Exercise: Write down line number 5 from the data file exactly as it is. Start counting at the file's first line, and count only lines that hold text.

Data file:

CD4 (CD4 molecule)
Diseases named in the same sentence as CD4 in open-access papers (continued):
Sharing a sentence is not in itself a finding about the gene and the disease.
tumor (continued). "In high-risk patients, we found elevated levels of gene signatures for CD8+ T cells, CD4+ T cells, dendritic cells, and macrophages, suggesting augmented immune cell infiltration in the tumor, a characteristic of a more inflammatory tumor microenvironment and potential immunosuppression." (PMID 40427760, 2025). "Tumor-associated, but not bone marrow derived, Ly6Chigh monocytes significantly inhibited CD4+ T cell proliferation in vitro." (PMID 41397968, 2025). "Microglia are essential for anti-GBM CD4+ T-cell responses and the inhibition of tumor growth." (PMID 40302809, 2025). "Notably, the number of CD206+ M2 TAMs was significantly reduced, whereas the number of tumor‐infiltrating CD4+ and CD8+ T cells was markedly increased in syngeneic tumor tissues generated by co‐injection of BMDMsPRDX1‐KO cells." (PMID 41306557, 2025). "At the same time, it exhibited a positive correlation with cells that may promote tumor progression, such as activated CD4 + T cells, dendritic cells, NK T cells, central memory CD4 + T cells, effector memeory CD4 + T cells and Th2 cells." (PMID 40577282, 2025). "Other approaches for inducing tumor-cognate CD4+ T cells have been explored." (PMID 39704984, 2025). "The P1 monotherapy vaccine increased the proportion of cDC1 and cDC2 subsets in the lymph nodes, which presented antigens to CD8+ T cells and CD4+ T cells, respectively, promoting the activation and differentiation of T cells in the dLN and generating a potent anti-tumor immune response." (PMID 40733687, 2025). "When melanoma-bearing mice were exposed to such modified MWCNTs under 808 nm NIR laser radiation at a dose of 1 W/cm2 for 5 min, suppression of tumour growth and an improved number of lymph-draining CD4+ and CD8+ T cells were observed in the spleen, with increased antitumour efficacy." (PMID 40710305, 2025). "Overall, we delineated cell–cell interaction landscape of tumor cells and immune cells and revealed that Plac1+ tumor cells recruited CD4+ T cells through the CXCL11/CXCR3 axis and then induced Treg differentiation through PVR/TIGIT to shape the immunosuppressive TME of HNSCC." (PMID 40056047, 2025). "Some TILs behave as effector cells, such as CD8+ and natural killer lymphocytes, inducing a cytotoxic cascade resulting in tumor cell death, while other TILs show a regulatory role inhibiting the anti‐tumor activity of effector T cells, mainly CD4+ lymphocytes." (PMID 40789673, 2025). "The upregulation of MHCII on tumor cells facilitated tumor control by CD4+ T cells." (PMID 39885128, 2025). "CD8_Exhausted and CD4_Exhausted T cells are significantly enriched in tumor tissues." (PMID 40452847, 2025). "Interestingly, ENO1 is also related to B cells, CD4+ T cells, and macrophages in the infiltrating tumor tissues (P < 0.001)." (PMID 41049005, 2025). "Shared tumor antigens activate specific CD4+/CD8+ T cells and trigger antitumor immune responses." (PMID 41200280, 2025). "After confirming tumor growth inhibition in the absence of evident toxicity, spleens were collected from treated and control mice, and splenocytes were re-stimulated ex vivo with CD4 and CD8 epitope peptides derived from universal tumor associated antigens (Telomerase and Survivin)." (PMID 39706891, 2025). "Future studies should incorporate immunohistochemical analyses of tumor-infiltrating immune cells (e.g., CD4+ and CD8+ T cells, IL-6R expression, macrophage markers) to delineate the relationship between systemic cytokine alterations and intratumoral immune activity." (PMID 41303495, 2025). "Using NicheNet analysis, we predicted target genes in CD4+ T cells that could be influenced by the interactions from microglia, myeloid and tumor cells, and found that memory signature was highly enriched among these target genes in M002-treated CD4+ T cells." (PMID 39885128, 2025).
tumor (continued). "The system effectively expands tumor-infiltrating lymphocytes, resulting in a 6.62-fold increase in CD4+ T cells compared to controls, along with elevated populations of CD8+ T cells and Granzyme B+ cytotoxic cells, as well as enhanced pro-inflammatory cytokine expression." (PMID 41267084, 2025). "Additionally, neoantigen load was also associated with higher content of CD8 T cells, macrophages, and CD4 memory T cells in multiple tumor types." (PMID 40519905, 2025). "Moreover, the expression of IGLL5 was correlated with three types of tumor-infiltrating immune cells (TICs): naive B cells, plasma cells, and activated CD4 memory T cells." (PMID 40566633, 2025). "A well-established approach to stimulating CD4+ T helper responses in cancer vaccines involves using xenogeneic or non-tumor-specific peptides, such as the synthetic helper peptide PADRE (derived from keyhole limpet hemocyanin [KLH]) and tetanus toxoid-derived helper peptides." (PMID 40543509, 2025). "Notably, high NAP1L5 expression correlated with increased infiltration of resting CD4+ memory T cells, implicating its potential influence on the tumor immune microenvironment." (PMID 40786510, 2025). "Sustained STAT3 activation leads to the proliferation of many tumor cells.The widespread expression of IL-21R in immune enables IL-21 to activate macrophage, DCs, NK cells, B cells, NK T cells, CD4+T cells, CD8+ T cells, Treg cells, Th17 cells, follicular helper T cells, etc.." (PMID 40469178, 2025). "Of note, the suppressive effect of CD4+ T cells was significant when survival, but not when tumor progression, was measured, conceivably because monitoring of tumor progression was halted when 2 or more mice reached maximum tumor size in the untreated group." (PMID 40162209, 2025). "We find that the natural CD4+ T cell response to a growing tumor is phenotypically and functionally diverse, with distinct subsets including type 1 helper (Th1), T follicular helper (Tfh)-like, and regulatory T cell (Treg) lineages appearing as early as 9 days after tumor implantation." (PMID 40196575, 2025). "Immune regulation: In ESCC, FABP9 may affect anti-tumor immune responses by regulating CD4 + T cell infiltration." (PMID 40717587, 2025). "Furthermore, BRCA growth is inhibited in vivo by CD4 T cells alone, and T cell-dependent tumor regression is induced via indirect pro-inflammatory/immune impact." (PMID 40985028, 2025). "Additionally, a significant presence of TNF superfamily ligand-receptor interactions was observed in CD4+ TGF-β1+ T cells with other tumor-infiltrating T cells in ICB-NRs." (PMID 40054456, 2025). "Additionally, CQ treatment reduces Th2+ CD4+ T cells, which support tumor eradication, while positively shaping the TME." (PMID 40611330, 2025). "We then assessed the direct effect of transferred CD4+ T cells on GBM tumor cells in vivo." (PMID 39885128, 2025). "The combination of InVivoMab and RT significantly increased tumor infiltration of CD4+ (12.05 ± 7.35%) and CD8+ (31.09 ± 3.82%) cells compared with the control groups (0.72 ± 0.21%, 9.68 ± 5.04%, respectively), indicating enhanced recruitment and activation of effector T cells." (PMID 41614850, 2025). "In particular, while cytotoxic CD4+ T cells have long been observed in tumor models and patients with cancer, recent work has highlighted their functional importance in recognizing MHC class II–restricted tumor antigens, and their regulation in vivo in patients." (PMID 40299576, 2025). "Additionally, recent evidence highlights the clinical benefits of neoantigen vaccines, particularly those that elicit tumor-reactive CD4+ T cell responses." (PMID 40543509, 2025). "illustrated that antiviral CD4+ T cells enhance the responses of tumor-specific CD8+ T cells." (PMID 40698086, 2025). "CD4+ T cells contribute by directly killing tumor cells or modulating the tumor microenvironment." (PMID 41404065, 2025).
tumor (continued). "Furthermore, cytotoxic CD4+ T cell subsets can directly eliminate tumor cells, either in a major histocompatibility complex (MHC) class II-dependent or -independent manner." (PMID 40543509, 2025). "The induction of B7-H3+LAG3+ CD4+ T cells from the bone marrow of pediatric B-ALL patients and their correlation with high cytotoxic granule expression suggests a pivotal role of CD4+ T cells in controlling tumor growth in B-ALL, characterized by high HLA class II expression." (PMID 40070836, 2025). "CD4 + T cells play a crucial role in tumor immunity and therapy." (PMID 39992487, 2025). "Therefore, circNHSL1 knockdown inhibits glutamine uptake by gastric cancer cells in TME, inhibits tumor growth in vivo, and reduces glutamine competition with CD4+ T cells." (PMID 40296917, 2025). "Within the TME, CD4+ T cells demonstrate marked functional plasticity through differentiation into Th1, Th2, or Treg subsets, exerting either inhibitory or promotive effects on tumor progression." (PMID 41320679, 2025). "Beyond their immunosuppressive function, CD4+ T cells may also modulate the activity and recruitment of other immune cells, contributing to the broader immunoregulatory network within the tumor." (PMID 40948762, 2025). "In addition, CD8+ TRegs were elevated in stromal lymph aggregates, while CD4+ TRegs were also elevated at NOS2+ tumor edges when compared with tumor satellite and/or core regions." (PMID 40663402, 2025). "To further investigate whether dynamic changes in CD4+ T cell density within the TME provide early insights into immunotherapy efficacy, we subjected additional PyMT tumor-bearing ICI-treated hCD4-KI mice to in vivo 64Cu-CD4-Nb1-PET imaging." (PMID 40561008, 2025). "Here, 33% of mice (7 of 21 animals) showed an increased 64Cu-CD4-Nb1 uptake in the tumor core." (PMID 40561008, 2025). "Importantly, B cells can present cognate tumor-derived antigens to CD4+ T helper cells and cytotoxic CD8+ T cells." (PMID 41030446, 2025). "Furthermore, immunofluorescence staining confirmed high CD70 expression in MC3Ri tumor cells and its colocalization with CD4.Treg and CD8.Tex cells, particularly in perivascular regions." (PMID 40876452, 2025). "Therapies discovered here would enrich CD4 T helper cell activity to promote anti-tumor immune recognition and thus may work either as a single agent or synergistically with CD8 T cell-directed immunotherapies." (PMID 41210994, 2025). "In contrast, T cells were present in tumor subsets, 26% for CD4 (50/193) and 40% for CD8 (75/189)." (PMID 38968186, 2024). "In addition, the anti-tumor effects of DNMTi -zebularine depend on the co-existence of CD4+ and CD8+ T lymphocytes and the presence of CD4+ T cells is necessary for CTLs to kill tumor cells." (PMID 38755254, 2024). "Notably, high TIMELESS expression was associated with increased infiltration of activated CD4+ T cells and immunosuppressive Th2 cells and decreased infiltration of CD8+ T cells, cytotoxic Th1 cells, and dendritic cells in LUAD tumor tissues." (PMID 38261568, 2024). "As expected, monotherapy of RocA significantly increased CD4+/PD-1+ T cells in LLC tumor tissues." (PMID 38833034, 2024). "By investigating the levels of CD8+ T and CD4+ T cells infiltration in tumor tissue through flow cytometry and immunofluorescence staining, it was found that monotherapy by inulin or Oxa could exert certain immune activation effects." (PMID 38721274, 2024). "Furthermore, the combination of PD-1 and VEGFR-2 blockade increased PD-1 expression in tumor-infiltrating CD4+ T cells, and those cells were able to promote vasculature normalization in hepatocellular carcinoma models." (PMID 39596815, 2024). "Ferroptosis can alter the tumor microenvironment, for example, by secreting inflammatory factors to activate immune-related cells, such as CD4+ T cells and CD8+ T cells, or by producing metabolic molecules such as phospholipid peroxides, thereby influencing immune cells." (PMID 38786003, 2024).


tumor (continued). "The system effectively expands tumor-infiltrating lymphocytes, resulting in a 6.62-fold increase in CD4+ T cells compared to controls, along with elevated populations of CD8+ T cells and Granzyme B+ cytotoxic cells, as well as enhanced pro-inflammatory cytokine expression." (PMID 41267084, 2025). "Additionally, neoantigen load was also associated with higher content of CD8 T cells, macrophages, and CD4 memory T cells in multiple tumor types." (PMID 40519905, 2025). "Moreover, the expression of IGLL5 was correlated with three types of tumor-infiltrating immune cells (TICs): naive B cells, plasma cells, and activated CD4 memory T cells." (PMID 40566633, 2025). "A well-established approach to stimulating CD4+ T helper responses in cancer vaccines involves using xenogeneic or non-tumor-specific peptides, such as the synthetic helper peptide PADRE (derived from keyhole limpet hemocyanin [KLH]) and tetanus toxoid-derived helper peptides." (PMID 40543509, 2025). "Notably, high NAP1L5 expression correlated with increased infiltration of resting CD4+ memory T cells, implicating its potential influence on the tumor immune microenvironment." (PMID 40786510, 2025). "Sustained STAT3 activation leads to the proliferation of many tumor cells.The widespread expression of IL-21R in immune enables IL-21 to activate macrophage, DCs, NK cells, B cells, NK T cells, CD4+T cells, CD8+ T cells, Treg cells, Th17 cells, follicular helper T cells, etc.." (PMID 40469178, 2025). "Of note, the suppressive effect of CD4+ T cells was significant when survival, but not when tumor progression, was measured, conceivably because monitoring of tumor progression was halted when 2 or more mice reached maximum tumor size in the untreated group." (PMID 40162209, 2025). "We find that the natural CD4+ T cell response to a growing tumor is phenotypically and functionally diverse, with distinct subsets including type 1 helper (Th1), T follicular helper (Tfh)-like, and regulatory T cell (Treg) lineages appearing as early as 9 days after tumor implantation." (PMID 40196575, 2025). "Immune regulation: In ESCC, FABP9 may affect anti-tumor immune responses by regulating CD4 + T cell infiltration." (PMID 40717587, 2025). "Furthermore, BRCA growth is inhibited in vivo by CD4 T cells alone, and T cell-dependent tumor regression is induced via indirect pro-inflammatory/immune impact." (PMID 40985028, 2025). "Additionally, a significant presence of TNF superfamily ligand-receptor interactions was observed in CD4+ TGF-β1+ T cells with other tumor-infiltrating T cells in ICB-NRs." (PMID 40054456, 2025). "Additionally, CQ treatment reduces Th2+ CD4+ T cells, which support tumor eradication, while positively shaping the TME." (PMID 40611330, 2025). "We then assessed the direct effect of transferred CD4+ T cells on GBM tumor cells in vivo." (PMID 39885128, 2025). "The combination of InVivoMab and RT significantly increased tumor infiltration of CD4+ (12.05 ± 7.35%) and CD8+ (31.09 ± 3.82%) cells compared with the control groups (0.72 ± 0.21%, 9.68 ± 5.04%, respectively), indicating enhanced recruitment and activation of effector T cells." (PMID 41614850, 2025). "In particular, while cytotoxic CD4+ T cells have long been observed in tumor models and patients with cancer, recent work has highlighted their functional importance in recognizing MHC class II–restricted tumor antigens, and their regulation in vivo in patients." (PMID 40299576, 2025). "Additionally, recent evidence highlights the clinical benefits of neoantigen vaccines, particularly those that elicit tumor-reactive CD4+ T cell responses." (PMID 40543509, 2025). "illustrated that antiviral CD4+ T cells enhance the responses of tumor-specific CD8+ T cells." (PMID 40698086, 2025). "CD4+ T cells contribute by directly killing tumor cells or modulating the tumor microenvironment." (PMID 41404065, 2025).